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NSC Survey: 7 in 10 Americans Mistakenly Feel Safest at Home

Print Article Contributed by FSM Staff

ITASCA, IL – According to a National Safety Council survey released, 77 percent of Americans incorrectly think their homes are safe havens when in fact, 75 percent of preventable incidents – commonly known as “accidents” – happen in homes and communities.

A staggering four in 10 people have been directly impacted by preventable deaths; however, despite the widespread devastation, only 49 percent of those surveyed believe the U.S. can eliminate most or all “accidental” deaths. More than one-third view the task as hopeless.

The findings underscore Americans’ overall misunderstanding of preventable deaths, which are the third leading cause of mortality in the U.S. and have reached an all-time high, largely driven by the opioid crisis. A person has a one-in-24 lifetime odds of dying from a preventable incident, such as a drug overdose, a car crash, a fall, a drowning, a choking or a fire. Research shows that preventable deaths are completely avoidable; however, many people focus on the wrong things. When asked about their biggest safety fears, NSC survey respondents said they are more concerned about homicide (80 percent) and accidental shootings (79 percent) than overdoses from prescription or illicit drugs (71 percent), although drug overdose is the leading cause of preventable death.

For perspective, a person’s lifetime odds of dying from select causes are:


Accidental opioid overdose

1 in 96

Motor vehicle crash

1 in 103

Fall

1 in 114

Gun assault (homicide)

1 in 285

Drowning

1 in 1,117

Fire or smoke

1 in 1,474

Choking

1 in 2,696

Accidental gun discharge

1 in 8,912

Cataclysmic storm

1 in 31,394

Plane crash

1 in 188,364

Lightning strike

1 in 218,106

NSC is releasing the survey to kick off National Safety Month, which the Council established in 1996 to educate about preventable deaths and how to end them.

“We lose 465 people each day to incidents we know how to stop,” said Lorraine M. Martin, president and CEO of the National Safety Council. “Every single death is preventable. We know what needs to be done; we just need the will do it.”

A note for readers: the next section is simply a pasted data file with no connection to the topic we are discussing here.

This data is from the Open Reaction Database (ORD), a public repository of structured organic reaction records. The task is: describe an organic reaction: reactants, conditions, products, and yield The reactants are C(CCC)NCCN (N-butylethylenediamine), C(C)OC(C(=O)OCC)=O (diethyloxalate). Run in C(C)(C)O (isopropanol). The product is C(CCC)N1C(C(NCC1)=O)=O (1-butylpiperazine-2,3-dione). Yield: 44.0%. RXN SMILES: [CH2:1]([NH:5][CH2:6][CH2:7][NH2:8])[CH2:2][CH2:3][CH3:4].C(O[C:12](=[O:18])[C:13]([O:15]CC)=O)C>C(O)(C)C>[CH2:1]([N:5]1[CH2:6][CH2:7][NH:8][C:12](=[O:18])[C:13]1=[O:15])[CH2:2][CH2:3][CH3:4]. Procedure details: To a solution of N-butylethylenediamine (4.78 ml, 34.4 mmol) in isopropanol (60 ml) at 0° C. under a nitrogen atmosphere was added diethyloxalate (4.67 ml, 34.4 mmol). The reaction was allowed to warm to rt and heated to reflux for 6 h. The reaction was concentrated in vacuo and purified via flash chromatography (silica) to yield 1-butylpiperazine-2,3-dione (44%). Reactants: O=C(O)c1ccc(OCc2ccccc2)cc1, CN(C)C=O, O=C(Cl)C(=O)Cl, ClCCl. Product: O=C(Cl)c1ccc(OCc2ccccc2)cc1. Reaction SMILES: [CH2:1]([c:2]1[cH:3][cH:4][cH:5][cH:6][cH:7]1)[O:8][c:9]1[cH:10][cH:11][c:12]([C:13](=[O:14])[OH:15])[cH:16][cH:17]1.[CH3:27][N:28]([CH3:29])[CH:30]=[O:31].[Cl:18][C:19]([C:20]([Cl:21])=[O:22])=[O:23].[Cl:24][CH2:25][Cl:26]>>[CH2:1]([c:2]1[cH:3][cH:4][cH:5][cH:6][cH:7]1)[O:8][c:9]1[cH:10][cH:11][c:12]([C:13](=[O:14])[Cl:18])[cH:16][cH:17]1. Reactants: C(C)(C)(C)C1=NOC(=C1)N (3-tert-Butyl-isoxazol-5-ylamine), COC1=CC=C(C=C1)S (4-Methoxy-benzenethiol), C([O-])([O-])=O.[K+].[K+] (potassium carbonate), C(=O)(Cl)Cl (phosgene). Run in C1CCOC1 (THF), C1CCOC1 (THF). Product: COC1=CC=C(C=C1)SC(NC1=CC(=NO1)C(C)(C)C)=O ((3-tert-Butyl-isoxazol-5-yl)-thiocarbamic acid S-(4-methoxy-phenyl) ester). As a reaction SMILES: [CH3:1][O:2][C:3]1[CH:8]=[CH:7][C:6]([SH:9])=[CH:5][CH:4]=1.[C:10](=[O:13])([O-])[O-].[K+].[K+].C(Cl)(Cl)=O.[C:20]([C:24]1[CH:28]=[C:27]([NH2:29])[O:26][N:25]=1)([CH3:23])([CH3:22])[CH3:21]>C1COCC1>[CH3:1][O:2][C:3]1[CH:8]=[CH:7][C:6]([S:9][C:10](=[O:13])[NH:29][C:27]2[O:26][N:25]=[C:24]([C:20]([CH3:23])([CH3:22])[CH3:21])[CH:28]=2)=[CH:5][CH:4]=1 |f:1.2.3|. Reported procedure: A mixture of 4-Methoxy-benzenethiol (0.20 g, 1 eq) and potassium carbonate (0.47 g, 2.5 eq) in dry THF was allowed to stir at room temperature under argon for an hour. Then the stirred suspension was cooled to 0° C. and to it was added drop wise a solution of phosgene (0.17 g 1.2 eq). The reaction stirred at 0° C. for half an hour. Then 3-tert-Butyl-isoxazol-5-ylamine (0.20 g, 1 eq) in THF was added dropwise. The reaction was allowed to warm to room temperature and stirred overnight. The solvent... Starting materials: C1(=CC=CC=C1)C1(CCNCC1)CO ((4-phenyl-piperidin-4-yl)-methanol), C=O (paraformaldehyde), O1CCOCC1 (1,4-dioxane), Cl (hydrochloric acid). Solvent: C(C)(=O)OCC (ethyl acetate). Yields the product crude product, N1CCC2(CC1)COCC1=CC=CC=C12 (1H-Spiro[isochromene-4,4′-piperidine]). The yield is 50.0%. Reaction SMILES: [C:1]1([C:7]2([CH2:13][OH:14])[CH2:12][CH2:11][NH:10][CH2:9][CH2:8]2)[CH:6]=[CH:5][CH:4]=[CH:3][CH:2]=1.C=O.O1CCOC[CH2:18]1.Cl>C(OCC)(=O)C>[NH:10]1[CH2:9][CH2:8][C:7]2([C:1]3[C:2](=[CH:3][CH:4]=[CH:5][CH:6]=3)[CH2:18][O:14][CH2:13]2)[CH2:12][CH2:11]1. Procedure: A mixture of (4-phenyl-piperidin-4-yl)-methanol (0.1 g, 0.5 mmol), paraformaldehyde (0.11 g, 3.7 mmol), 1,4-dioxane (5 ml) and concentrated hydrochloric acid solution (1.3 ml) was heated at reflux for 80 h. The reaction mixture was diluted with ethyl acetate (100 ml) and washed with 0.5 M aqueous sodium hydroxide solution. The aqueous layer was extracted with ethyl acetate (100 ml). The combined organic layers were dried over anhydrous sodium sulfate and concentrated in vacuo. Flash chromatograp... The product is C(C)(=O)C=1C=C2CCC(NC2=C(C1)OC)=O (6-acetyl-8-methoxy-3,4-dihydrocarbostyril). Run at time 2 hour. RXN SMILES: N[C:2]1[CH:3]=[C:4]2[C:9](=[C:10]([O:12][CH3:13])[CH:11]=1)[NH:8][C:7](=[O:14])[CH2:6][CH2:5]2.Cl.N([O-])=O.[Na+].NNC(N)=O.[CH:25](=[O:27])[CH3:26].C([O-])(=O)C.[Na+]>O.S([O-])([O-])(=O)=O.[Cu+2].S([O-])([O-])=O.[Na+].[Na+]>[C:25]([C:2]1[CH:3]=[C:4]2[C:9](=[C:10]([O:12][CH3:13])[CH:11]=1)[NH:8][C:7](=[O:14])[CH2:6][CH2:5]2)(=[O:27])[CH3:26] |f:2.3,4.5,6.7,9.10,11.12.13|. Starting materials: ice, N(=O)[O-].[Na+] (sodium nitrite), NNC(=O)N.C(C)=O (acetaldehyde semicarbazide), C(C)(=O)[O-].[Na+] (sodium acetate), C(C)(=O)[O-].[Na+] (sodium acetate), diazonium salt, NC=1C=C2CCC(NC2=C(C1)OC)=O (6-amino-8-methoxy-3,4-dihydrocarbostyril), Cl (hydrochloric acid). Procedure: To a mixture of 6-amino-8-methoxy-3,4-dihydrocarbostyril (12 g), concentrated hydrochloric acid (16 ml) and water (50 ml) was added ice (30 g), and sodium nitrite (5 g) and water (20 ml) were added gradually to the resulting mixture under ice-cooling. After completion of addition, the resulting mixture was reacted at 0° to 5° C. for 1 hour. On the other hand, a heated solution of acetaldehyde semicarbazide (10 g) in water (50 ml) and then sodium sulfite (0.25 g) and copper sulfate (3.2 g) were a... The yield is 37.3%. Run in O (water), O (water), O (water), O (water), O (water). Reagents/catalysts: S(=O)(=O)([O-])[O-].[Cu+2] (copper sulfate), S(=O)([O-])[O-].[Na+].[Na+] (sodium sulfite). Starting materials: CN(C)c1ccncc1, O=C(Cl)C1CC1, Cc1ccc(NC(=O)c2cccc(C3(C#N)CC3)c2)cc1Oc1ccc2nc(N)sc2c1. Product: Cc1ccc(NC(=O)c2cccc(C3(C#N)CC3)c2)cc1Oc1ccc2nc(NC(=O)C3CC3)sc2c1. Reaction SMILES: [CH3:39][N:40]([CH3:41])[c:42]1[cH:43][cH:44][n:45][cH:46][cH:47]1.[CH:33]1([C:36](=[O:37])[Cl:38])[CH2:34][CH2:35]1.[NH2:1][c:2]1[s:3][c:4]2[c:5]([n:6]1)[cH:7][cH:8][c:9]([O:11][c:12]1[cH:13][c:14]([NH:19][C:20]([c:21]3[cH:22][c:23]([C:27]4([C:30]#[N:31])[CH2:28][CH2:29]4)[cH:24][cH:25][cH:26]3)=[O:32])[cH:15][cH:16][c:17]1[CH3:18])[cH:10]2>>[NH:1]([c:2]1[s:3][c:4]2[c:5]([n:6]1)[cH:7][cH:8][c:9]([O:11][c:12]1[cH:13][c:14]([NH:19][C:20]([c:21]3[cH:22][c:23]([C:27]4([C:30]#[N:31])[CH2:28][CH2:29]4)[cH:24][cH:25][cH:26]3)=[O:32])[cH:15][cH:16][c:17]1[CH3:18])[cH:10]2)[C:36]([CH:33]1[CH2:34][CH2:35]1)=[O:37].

Other important findings from the poll include:

  • Twenty-one percent of respondents say their own actions have contributed to a preventable death or injury.
  • When asked what an “accidental death” means to them, 72 percent correctly said car crashes and 62 percent said falls, but only 40 percent associated drug overdose with “accidental death” even though it is the leading cause.
  • Two in three people do not believe more enforcement or legislation will help eliminate preventable deaths, but both are necessary to change behavior and save lives.
  • Encouragingly, 74 percent believe the U.S. can eliminate most motor vehicle deaths, which claim as many as 40,000 lives each year. The Road to Zero Coalition, managed by NSC, currently is working toward ending all roadway fatalities.
  • Sixty-seven percent believe individuals play the biggest role in eliminating preventable deaths; only 25 percent say the government is most responsible. However, a combination of education, legislation and enforcement is among the most effective behavior change formulas in public health. For example, the triad of education, legislation and enforcement dramatically increased seat belt usage rates between the 1980s and 1990s, and now more than 90 percent of front seat passengers buckle up.

The full survey and methodology are available at nsc.org/preventabledeathssurvey. For more information about National Safety Month, visit nsc.org/nsm and join the conversation on social media with the hashtag, #NSM.

 

 

 

 

 

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